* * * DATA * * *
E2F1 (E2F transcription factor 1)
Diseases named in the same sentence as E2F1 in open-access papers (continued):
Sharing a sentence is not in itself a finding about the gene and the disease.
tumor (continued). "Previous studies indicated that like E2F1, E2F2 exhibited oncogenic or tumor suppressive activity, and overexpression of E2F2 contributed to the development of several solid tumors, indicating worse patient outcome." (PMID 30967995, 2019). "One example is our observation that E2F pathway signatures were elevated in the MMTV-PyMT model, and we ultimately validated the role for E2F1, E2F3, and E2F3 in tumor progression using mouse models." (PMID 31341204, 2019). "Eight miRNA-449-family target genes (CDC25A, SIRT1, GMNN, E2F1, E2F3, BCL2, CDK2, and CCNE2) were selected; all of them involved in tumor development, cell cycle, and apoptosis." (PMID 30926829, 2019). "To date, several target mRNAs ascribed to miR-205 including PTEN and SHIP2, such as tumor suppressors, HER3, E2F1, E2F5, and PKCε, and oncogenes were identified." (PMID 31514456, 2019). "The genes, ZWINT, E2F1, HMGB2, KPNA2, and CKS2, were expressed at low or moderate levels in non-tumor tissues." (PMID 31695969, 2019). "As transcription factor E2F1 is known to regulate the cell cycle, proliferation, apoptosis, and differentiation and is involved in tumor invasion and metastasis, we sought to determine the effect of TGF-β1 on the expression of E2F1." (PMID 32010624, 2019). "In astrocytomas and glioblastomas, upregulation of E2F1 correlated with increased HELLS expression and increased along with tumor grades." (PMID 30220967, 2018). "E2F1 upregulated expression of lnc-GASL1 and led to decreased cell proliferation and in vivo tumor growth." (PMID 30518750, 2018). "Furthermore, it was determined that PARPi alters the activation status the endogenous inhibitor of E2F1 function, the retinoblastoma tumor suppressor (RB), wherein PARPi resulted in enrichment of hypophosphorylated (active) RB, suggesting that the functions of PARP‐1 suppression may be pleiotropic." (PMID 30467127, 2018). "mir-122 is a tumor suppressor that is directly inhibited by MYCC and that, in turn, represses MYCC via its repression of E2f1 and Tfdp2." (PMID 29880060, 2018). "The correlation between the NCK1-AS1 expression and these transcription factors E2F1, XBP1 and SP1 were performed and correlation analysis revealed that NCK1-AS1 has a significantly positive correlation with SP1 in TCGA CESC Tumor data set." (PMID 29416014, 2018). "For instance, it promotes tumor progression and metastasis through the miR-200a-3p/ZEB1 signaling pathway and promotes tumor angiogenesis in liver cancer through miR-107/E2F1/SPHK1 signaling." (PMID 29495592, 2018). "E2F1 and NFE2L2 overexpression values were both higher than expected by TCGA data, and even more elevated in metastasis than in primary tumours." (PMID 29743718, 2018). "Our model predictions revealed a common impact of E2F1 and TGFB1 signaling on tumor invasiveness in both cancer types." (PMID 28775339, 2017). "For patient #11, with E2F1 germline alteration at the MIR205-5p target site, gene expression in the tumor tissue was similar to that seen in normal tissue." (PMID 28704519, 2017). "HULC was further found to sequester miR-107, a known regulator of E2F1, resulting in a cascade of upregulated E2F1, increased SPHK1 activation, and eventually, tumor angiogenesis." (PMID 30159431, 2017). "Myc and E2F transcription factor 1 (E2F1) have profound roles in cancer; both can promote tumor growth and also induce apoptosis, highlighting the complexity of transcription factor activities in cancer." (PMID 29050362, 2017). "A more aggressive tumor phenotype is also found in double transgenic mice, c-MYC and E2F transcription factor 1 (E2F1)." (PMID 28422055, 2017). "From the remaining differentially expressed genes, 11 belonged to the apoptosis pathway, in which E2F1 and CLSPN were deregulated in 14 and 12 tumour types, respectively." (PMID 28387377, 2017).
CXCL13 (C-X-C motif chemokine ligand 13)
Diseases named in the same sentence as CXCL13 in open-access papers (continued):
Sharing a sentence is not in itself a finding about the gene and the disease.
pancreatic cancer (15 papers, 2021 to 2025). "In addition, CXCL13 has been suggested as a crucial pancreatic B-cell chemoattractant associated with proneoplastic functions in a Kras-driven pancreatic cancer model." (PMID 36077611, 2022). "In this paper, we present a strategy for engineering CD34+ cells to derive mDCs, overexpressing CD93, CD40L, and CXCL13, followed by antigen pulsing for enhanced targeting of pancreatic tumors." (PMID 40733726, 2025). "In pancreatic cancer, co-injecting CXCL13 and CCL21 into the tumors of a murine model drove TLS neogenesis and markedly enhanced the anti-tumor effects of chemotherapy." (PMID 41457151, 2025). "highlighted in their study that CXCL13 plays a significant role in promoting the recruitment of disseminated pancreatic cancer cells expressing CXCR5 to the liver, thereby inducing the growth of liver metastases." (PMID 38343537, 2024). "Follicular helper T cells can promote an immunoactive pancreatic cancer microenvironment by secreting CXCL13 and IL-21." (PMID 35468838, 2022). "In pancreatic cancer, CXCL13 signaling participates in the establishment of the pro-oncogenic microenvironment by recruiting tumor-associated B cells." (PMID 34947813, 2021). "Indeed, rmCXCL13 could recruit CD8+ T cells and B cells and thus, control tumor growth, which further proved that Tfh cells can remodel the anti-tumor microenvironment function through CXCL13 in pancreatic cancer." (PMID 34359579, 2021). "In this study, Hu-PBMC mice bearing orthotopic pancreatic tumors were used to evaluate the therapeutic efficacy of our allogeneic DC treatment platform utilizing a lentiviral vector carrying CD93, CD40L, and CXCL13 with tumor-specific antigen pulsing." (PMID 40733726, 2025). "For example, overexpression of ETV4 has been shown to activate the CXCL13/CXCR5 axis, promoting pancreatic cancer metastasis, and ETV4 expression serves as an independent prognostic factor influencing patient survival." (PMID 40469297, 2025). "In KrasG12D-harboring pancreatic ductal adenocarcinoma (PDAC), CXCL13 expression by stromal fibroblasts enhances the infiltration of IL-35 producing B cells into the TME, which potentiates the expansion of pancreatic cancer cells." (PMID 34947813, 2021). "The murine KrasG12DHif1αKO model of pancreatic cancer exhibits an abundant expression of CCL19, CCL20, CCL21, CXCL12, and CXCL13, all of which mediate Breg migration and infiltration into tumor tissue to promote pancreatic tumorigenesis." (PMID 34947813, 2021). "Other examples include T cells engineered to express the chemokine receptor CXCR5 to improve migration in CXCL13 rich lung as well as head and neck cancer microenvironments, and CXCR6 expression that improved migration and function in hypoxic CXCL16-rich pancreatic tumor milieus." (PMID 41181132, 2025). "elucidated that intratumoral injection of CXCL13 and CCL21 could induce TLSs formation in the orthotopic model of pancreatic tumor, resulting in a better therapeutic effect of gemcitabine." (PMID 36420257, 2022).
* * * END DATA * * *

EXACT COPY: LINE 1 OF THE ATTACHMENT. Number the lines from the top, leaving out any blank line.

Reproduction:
E2F1 (E2F transcription factor 1)